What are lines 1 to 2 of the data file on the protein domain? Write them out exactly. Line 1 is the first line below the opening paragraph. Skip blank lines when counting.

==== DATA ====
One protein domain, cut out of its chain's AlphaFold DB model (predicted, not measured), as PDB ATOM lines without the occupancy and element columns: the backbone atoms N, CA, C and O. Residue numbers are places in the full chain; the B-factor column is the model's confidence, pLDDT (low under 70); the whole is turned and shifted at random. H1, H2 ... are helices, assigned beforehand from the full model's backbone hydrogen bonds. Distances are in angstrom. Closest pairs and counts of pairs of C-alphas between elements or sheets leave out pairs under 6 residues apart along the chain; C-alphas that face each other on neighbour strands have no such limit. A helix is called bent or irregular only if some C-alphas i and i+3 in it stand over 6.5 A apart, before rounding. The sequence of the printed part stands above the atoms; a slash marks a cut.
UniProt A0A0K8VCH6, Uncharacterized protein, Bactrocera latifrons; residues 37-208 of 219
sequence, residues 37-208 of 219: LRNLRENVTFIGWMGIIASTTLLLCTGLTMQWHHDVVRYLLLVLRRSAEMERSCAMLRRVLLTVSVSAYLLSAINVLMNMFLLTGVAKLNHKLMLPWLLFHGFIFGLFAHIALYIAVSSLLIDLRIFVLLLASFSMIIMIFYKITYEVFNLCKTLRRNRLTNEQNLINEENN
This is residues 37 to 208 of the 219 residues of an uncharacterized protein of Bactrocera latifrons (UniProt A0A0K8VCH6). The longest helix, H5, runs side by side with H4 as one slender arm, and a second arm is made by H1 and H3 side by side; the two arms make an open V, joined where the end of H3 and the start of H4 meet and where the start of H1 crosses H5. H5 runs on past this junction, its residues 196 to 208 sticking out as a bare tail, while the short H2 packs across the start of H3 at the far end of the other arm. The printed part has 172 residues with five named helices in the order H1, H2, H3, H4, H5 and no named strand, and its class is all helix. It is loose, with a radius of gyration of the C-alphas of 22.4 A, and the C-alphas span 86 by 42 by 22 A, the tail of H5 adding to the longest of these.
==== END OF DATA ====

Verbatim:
UniProt A0A0K8VCH6, Uncharacterized protein, Bactrocera latifrons; residues 37-208 of 219
sequence, residues 37-208 of 219: LRNLRENVTFIGWMGIIASTTLLLCTGLTMQWHHDVVRYLLLVLRRSAEMERSCAMLRRVLLTVSVSAYLLSAINVLMNMFLLTGVAKLNHKLMLPWLLFHGFIFGLFAHIALYIAVSSLLIDLRIFVLLLASFSMIIMIFYKITYEVFNLCKTLRRNRLTNEQNLINEENN